Governor Terry McAuliffe showed near adolescent excitement as he climbed into the driver’s seat of one of Volvo’s trucks to test out their new customer experience track on Tuesday. After a near 65 mph run around the track, he hopped back onto the pavement with a firsthand sense of the product being made at the 1.6 million-square-foot facility in Dublin.
“It’s silent inside, and it just floats,” McAuliffe said of the truck he drove.
The governor visited Dublin’s Volvo Trucks North America Plant, along with other state officials such as Congressman Morgan Griffith and Delegates Nick Rush and Joseph Yost, and other local government officials to commemorate a step forward for the plant. Tuesday’s ceremony unveiled the new track, as well as the largest push in sales for the company in years.
“Since we produce trucks here for the North American market, there’s more of a North American impact from this track, and I believe that will help us gain more market share,” said Lars Blomberg, Volvo Trucks’ Vice President and General Manager for the New River Valley Plant.
This news follows two other announcements from Volvo this year, as the company confirmed plans to invest $69 million in new equipment, as well as adding 200 new jobs to the Dublin plant. The plant currently employs 2,550 workers, a massive leap after the company had to cut 650 jobs in 2009.
The facility’s Customer Experience Track was built to give the company’s clients a chance to test out the vehicles made there. The 1.1-mile track features a paved road course, as well as an off-road area to showcase the Class 8 trucks made by Volvo.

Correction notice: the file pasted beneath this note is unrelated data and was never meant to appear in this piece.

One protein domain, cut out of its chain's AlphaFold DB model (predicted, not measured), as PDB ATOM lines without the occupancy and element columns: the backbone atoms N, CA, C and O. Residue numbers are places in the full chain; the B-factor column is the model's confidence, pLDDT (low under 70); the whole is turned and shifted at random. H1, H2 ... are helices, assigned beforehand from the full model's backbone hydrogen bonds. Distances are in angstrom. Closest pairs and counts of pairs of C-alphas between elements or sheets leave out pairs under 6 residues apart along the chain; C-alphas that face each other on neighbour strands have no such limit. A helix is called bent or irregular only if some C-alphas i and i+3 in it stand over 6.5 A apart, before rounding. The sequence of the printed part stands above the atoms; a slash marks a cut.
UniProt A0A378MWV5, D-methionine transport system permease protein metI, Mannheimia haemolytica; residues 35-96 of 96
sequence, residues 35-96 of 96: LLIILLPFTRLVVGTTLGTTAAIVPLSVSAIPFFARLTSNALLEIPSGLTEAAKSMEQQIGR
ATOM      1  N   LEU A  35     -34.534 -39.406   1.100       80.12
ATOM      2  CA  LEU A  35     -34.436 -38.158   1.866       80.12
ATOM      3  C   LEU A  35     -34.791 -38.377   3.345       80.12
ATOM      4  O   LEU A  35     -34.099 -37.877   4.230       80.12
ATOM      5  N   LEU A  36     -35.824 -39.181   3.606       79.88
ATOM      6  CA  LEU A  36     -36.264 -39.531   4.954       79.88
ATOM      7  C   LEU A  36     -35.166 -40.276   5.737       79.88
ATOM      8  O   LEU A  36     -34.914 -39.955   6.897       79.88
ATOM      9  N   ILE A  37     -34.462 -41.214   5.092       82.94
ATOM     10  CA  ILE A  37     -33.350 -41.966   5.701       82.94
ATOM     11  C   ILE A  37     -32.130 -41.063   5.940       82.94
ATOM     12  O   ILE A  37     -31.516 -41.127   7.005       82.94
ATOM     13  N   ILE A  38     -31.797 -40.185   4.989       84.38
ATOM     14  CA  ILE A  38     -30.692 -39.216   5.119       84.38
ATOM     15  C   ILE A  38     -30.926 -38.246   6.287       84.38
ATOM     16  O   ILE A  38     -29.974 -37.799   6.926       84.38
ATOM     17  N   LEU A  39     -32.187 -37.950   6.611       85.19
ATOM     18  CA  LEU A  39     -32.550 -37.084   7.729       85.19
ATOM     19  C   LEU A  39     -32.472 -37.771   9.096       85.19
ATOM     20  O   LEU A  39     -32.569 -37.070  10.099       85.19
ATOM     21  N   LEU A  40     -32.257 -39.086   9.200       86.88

According to Blomberg, the track is built to simulate real world driving conditions, including a variety of surfaces and grading to replicate different working environments. It has been designed with banked corners, which allows drivers to achieve highway speeds of up to 65 miles per hour.
The track has been named “Twin Oaks Track” after two large twin oak trees that stand in the center of the track.
To build the track, Volvo looked within to incorporated the skills of their own employees rather than bringing in outside contractors. Those skills included design, excavation, and operating heavy machinery to build and pave the track.
“Volvo is a big company with different companies within it,” Blomberg said. “We have trucks, but we also have construction equipment. We used the Volvo equipment to do this, so it’s not truck building, but something different.”
Blomberg added that customers are already lined up to try out the vehicles on the track, and an event will be held sometime in the next couple months to commemorate the Twin Oaks Track’s official opening. This is his last week working as the general manager for the Dublin facility, as Blomberg will move back to Sweden to take on another assignment with the company.
Taking his place will be Franky Marschand, who has experience in the industry as he previously worked for Mack Trucks. Overall, he said he feels like he’s stepping in at a good time.
“Right now, we’re only scratching the surface,” Marchand said. “My bet is that this track is gonna draw the customers in, and that will be very good for all of us.”
As for other plans on the horizon, Blomberg said the track still needs to be finished with a final coat of paving as well as preparing the off-road area.
Before the new track was unveiled, a ceremony was held inside the facility to commemorate the company’s shift forward with new plans. Production continued on in the behind the ceremony, as the sound of manufacturing created the backdrop for Tuesday’s announcements.
Volvo Trucks president Gӧran Nyberg challenged the company to best its own numbers from the past ten years, and sell 40,000 trucks over the next year. Governor McAuliffe reinforced that challenge.
“You sell those 40,000 trucks, and we’ll build those 40,000 trucks!” McAuliffe said, addressing the plant.
With those announcements, the officials at Volvo said they are poised to move forward to achieve higher production.